Paying attention to your car’s gauges can help you prevent costly damages. There are different car gauges that are specially made to monitor specific activities of your car, such as oil pressure, oil temperature, RPM and the distance traveled. Although having all types of gauges can be beneficial, in reality, you don’t need all of them. Personally, I use an oil pressure and temperature gauge to ensure my engine doesn’t reach critical temperatures. Your oil’s temperature is something you can’t see on the coolant gauge, as the oil is usually a couple of degrees warmer than the coolant, and it takes longer to come up to a certain temperature.
You know how when you start your car in cold mornings, you usually wait a few minutes for the coolant gauge to get up to operating temperature? Similarly, oil needs time to come up to temperature. But in order to achieve that, you need to drive around and put some load engine. Contrary to popular belief, revving your engine doesn’t do the trick, and it just puts more wear on the car. Moreover, running an engine cold can result in total engine failure. So ideally, you should have oil temperature or pressure car gauges to give you this valuable piece of information.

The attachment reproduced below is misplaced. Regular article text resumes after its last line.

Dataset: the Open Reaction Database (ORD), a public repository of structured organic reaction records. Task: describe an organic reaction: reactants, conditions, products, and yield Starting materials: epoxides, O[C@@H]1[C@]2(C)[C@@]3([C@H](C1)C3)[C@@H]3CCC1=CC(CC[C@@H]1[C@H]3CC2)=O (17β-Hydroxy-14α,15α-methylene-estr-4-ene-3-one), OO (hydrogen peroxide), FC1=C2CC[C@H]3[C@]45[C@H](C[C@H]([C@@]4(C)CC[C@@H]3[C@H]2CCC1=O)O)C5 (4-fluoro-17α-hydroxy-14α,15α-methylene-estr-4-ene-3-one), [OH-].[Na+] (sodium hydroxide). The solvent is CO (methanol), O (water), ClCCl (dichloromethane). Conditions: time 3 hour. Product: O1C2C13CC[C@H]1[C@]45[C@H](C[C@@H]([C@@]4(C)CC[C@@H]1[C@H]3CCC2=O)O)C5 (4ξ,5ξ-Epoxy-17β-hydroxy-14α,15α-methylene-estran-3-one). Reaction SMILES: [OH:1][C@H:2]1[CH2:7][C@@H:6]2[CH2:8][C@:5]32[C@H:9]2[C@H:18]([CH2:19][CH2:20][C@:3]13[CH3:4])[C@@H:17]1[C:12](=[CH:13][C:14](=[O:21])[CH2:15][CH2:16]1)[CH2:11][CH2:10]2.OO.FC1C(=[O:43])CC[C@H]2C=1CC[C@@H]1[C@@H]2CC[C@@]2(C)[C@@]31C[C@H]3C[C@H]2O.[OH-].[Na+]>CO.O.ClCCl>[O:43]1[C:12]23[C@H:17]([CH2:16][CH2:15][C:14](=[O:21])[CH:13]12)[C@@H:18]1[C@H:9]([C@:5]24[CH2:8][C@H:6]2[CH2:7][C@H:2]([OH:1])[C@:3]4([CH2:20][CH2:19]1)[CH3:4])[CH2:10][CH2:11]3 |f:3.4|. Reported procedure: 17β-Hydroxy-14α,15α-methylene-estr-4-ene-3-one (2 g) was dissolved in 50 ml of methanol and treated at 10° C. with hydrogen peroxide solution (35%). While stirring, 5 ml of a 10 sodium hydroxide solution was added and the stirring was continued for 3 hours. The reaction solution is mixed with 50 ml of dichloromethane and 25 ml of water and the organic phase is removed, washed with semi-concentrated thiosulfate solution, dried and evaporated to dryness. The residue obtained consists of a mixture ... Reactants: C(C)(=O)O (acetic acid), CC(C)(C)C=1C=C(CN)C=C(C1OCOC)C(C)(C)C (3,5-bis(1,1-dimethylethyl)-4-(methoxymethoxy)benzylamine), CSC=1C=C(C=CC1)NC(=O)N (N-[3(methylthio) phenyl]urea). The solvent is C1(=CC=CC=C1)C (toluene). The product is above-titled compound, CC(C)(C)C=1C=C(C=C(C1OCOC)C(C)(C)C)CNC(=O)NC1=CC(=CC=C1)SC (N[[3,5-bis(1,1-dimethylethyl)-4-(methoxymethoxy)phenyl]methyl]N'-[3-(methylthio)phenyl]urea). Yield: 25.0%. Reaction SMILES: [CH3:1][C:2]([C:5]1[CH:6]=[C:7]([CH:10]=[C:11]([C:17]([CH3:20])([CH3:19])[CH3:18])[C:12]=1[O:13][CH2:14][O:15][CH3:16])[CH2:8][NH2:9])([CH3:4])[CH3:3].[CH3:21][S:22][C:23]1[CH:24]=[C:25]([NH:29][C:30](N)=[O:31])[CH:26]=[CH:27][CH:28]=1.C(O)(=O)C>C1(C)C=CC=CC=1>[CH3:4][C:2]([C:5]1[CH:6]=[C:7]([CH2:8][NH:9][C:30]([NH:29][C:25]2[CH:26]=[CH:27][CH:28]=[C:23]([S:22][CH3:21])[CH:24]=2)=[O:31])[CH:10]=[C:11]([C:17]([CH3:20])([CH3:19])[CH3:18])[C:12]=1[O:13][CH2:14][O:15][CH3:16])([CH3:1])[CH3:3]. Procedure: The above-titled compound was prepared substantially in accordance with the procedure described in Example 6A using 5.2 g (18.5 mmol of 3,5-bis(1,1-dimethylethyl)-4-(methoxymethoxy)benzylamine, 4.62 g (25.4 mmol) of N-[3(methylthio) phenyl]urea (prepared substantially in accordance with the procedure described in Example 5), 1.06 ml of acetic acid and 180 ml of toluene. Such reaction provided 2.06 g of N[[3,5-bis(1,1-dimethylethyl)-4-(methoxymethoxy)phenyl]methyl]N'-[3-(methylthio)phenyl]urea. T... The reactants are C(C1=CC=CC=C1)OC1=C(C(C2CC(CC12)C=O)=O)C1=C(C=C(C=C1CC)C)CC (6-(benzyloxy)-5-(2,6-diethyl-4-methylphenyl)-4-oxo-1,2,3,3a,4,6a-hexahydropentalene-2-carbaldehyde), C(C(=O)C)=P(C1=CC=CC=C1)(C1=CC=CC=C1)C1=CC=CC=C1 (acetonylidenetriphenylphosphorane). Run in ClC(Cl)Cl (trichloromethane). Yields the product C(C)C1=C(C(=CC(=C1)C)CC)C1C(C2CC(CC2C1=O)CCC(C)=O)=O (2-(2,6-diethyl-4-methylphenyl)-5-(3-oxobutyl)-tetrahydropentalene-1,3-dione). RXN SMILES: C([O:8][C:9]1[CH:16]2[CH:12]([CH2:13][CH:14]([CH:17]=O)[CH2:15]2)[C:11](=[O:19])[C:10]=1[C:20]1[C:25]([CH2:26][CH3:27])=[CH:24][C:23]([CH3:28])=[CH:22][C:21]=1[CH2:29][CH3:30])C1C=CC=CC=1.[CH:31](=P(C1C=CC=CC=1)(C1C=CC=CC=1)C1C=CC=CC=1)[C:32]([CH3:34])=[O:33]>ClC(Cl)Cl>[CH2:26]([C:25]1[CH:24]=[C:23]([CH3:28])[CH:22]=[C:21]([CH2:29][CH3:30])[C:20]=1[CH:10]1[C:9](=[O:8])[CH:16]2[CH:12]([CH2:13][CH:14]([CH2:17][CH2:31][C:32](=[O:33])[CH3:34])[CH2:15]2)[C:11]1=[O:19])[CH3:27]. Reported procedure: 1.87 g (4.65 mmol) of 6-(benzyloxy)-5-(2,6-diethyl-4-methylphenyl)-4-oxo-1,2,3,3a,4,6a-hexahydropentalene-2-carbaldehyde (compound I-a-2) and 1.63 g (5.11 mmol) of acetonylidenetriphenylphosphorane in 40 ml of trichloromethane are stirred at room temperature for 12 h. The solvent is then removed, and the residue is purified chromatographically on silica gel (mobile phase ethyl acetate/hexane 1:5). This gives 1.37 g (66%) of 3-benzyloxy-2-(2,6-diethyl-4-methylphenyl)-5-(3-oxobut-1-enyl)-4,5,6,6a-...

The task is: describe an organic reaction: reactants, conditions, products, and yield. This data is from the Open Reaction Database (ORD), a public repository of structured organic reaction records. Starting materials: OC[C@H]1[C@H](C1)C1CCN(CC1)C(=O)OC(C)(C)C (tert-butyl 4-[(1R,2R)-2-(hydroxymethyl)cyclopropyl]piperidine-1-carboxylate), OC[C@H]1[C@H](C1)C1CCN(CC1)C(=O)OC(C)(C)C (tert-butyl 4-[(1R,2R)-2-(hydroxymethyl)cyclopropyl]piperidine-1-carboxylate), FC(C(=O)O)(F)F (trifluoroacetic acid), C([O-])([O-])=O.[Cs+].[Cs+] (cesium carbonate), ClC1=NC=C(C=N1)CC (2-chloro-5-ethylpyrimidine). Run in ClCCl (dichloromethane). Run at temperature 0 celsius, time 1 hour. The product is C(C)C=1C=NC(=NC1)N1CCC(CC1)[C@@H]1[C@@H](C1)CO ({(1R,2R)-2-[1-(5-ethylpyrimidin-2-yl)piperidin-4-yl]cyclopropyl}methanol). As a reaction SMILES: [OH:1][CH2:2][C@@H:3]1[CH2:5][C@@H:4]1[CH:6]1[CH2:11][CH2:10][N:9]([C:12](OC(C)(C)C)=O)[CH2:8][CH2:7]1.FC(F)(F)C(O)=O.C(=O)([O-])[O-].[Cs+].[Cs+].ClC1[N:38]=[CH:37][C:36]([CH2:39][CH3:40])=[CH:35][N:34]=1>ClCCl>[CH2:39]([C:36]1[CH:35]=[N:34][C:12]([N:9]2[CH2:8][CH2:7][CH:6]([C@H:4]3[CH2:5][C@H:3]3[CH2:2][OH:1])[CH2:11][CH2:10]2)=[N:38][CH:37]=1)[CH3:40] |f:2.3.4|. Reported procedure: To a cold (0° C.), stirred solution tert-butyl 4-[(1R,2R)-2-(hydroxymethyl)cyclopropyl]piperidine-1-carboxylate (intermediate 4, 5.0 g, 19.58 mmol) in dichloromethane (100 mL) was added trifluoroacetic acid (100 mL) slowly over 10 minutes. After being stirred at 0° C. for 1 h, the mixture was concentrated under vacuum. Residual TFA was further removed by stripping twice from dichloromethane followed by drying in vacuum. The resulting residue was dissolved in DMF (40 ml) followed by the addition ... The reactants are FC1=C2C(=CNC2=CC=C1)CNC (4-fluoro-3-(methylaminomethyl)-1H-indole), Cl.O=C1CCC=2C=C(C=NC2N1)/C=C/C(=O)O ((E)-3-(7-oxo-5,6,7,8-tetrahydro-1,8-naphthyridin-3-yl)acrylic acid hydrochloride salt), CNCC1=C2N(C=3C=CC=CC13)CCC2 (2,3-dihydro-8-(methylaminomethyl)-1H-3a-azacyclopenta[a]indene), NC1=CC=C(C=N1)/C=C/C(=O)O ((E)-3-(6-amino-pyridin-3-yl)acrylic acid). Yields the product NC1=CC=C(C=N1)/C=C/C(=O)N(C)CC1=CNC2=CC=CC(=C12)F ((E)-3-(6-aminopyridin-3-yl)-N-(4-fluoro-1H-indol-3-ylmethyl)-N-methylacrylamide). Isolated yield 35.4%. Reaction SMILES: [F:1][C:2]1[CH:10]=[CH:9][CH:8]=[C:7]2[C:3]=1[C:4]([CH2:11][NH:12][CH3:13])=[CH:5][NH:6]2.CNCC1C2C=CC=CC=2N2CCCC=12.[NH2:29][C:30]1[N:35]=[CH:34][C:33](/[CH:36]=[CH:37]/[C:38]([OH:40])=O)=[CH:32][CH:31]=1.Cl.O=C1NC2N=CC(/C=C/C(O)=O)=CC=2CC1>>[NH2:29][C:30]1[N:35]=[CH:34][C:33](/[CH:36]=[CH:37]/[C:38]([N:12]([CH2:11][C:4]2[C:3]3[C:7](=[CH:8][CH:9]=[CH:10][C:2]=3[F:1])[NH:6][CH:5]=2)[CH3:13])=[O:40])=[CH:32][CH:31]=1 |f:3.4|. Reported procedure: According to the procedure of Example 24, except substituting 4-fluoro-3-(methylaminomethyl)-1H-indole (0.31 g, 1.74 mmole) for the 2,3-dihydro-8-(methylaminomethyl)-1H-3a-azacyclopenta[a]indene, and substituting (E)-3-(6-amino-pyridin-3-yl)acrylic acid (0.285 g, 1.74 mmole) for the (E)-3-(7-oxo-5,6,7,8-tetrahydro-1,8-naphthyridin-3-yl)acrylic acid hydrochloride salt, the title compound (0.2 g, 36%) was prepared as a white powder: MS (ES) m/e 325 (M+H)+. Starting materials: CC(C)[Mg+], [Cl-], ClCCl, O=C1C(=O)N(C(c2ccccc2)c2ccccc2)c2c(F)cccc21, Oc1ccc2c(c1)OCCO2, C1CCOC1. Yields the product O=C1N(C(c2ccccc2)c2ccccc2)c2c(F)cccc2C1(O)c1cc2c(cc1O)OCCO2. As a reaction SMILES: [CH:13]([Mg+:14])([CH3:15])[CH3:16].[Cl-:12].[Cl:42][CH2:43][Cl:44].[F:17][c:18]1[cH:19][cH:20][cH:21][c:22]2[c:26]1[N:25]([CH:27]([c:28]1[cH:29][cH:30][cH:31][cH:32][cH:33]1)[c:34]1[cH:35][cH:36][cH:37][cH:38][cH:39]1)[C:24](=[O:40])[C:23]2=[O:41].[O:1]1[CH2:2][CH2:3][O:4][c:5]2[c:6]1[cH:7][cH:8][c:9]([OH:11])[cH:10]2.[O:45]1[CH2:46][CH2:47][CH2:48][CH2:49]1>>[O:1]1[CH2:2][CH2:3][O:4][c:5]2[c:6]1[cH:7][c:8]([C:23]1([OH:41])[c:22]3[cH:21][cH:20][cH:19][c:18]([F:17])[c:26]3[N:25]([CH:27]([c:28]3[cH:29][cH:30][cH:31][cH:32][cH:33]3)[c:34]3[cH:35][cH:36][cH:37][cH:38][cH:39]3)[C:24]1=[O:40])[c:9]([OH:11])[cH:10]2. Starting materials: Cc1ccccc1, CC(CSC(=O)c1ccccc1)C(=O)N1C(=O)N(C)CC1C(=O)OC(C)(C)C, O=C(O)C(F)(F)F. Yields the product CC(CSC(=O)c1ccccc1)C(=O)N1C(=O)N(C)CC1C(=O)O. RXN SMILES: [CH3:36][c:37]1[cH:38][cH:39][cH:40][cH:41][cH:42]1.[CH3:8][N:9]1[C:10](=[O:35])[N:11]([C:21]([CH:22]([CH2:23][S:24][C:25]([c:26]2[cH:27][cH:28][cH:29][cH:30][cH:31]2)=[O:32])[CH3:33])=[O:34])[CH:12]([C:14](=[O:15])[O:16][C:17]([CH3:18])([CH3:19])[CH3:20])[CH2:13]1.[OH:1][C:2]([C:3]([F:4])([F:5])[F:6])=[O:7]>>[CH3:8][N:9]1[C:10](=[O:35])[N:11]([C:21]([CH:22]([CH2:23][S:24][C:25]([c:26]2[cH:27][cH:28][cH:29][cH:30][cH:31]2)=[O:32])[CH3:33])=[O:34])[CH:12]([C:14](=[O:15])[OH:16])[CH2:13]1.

Although total engine failure may seem like an over-exaggeration, I bet most of us have run a cold engine before multiple times. And we only get away with it simply because nowadays we have amazing engine designs. However, this still wears the engine down and it’s a risky thing to do that can result in catastrophic damages or failure, especially if you have a highly-tuned engine. Plus, engine failure isn’t the only thing that can happen. Your car will underperform if the coolant and oil aren’t up to temp. VTEC engines, for instance, won’t engage the VTEC unless the coolant is up to temp, and this is the case with most other variable valve timing technologies.
On the other hand, if the engine is too hot, you should pull over to the side of the road and immediately turn off the car to let it cool down. However, if that’s the case, you’ll be alerted by the gauge needle hitting H, a flashing red light or by the chiming of an alarm. In case any of this happens, don’t open the hood to avoid getting burned from the heated engine coolant or steam, but keep the accessory power on so that you can monitor the gauges and see if the temperature goes back to the safe range. If not, call roadside assistance to have your car towed to the mechanic to avoid risking further damage.